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Friday, 26 February


How Israel outsources torture to its Palestinian subcontractor | 972 Magazine Aboriginal News Group Newswire

How Israel outsources torture to its Palestinian subcontractor | 972 Magazine: Security coordination between Israel and the PA has been at the heart of public debate in both the West Bank and Israel over the past few months. From Mahmoud Abbas’ threats to put an end to coordination to the position taken by the Shin Bet (Israel Security Agency), according to which the PA does all it can to suppress West Bank protests, it seems that this is one of the central political issues in Palestinian society today.

A new report by Israeli human rights organizations B’Tselem and Hamoked, which details alleged abuse and torture of Palestinian detainees in the Shin Bet’s “Shikma” interrogation facility, gives us another glimpse into this security coordination. According to the report, one-third (39) of the Palestinian detainees interviewed for the report were arrested by Palestinian security forces prior to their arrest and interrogation by Israel’s Shin Bet.


PressTV-EU resolution urges Saudi arms embargo Aboriginal News Group Newswire

PressTV-EU resolution urges Saudi arms embargo: On Thursday, Members of the European Parliament (MEPs) voted 359 in favor, 212 against and with 31 abstentions for the motion, calling on EU member states to stop selling weapons to the Riyadh regime as it is accused of targeting civilians in Yemen.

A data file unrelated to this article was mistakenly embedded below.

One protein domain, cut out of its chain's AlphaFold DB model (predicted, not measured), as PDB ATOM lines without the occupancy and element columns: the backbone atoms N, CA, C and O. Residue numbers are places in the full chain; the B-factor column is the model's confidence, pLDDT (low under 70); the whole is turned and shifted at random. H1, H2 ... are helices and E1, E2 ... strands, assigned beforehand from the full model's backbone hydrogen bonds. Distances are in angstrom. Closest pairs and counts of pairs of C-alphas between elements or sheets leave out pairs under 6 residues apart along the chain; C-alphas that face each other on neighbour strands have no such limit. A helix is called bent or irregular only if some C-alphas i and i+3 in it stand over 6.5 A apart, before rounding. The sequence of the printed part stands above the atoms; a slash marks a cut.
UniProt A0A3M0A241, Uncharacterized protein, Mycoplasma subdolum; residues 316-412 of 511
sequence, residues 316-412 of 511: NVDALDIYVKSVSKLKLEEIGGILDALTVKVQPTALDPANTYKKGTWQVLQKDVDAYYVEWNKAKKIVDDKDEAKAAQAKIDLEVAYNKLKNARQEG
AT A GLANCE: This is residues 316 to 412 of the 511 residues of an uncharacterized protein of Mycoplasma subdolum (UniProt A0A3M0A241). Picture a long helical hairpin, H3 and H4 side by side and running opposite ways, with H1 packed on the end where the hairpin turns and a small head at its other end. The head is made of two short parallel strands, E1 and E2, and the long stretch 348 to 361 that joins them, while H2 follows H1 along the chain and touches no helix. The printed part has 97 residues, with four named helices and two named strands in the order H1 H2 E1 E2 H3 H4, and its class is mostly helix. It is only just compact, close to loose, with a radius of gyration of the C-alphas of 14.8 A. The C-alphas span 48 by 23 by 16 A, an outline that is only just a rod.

Following the resolution’s adoption, Alyn Smith, the Greens/European Free Alliance foreign affairs spokesman, said the call for an arms embargo on Saudi Arabia “reflects growing frustration at the conduct of war in Yemen by the Saudi Air Force.”


On the Earthquake Anniversary: Haiti Blasted Once Again | Haiti Chery Aboriginal News Group Newswire

On the Earthquake Anniversary: Haiti Blasted Once Again | Haiti Chery: Within two weeks, vast plantations of millet had been ravaged in Haiti’s Center Department, quite far from Petit-Go�ve and near to the Dominican Republic. Affected towns included Ma�ssade, Hinche, Thomassique, and Thomonde, all of them in the country’s notoriously fertile Central Plateau. Ironically, the blight happened close to the county office of MARNDR in Hinche. According to farmer-agronomist Beaudler Louis, of MARNDR, “the millet leaves dried up, and their clusters were invaded by insects.” The agronomist said that he did not manage to save even a bunch of millet from his plantation of several hectares because the destruction happened in a “split second.”


Iroquois Nation Reps, Clan Mothers, Gather for 222nd Annual Canandaigua Treaty Ceremony Indian Country Headline News

Iroquois Nation leaders, clan mothers and other tribal members gathered in Washington, DC on Monday to renew a 222-year-old treaty between the U.S....

Math Now Favors Trump and Clinton Indian Country Headline News

TRAHANT REPORTS – It’s clear that Republican Donald Trump and D...


#StepUpScholastic - What I Don't See in Feb 2016 Flyers for Early Childhood, K, 1st, and 2nd Grade Readers American Indians in Children's Literature (AICL)

You remember those Scholastic catalogs your teachers would pass out from time to time? Thinking about them is a powerful memory--for me--because I loved reading. I still do! I was a kid in the 60s. I wish I had one of those catalogs now, so I could see how the books I chose from compare to those in this year's catalogs.